I got started doing things earlier than I normally do. Got beans and cherry tomatoes harvested. The beans are frozen and the tomatoes are waiting for a salad. I saw a small cucumber I am watching for the right time to harvest and pickle. Got chocolate and peppermint cut and in the dehydrator and then ground the lavender and spearmint I dried yesterday. I brought down the drays for the older dehydrator which fit the newer one so I can load one set of trays for drying while I grind the herbs on the other set. I don't want to use both dryers if I can help it. That makes the grinding and loading awful grueling chores. I decided to grind the few eggshells I had that were dry and add those to the stock of slow release calcium for next spring. I put about half a tray worth of peppermint into white vinegar which is now steeping on my shelf. As I pick and cut and trim I think about where I will put what plants next spring and plan the order in which the beds will be put to sleep for the winter. Nice thing about gardens--there is always something to plan and think about.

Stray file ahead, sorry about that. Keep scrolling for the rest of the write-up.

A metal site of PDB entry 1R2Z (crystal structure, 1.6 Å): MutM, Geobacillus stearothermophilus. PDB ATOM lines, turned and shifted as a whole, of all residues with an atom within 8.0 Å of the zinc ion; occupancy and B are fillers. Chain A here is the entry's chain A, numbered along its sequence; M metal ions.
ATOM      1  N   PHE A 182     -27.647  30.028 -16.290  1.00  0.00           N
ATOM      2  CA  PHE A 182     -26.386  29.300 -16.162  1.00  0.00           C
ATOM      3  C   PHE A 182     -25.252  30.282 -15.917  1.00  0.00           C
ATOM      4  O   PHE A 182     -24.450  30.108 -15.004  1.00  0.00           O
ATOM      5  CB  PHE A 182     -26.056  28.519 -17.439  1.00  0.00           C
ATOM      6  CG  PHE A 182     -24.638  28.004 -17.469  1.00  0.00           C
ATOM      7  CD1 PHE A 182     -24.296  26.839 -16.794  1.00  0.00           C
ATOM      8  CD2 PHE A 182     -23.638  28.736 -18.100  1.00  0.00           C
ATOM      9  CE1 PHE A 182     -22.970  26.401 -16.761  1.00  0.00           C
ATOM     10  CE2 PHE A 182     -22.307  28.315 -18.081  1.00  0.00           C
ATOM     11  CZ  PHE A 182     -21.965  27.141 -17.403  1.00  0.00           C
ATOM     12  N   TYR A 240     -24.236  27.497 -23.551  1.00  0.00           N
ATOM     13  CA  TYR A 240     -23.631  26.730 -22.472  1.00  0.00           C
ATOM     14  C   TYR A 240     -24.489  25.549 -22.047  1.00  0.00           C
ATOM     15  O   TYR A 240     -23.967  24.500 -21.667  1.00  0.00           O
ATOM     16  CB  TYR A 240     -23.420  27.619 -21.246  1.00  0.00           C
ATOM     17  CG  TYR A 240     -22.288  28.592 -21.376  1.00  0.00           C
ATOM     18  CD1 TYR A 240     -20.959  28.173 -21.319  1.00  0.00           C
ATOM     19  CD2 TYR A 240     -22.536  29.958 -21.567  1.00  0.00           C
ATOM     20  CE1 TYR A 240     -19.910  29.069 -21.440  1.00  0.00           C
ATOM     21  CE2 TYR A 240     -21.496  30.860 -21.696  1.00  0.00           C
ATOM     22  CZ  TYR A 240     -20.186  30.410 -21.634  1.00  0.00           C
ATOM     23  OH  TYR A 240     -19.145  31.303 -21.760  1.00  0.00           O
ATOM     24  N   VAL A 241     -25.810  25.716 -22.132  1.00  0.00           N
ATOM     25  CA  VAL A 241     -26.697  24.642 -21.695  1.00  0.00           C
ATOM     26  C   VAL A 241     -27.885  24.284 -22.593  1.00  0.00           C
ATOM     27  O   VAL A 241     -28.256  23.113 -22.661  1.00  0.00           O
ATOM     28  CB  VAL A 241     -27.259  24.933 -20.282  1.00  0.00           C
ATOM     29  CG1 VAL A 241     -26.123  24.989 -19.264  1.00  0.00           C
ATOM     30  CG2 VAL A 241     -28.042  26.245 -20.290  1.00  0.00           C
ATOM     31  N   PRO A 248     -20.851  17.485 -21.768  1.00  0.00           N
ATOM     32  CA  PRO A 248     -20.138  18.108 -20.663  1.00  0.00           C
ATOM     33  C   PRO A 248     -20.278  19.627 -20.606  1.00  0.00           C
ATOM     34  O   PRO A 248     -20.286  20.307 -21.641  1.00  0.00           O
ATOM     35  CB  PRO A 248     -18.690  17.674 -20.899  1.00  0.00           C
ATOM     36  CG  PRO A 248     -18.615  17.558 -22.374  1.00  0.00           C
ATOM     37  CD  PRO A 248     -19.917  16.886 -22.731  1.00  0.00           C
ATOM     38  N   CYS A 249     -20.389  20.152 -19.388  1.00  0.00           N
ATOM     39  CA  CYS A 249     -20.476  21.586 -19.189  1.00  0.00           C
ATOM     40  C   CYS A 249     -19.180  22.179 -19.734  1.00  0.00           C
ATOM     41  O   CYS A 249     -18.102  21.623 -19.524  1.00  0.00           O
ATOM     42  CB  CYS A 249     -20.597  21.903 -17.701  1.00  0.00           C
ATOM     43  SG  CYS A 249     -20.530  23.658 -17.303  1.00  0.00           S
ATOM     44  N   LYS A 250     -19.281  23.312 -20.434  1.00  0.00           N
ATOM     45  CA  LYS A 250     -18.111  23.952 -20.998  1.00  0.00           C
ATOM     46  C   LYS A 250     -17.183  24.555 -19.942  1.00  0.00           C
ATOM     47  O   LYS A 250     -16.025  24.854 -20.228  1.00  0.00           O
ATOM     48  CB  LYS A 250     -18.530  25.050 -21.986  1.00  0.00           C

This story makes me glad I am now retired. Obviously I have other notions of what is "the right thing to do" and putting microchips into employees isn't among them. The CEO of the company claims it can't be hacked or tracked but that is ridiculous. If there is enough incentive for less than ethical people to hack or track they will do just that. I recall stories earlier in the year about problems the Chicago transit system had because the machines were misreading cards or reading cards in someones wallets or double or triple charging the cards. The stories also mentioned criminals using readers to read the magnetic strips or the chips while the cares were in the wallets--all they had to do was get close enough--like bumping into you distance.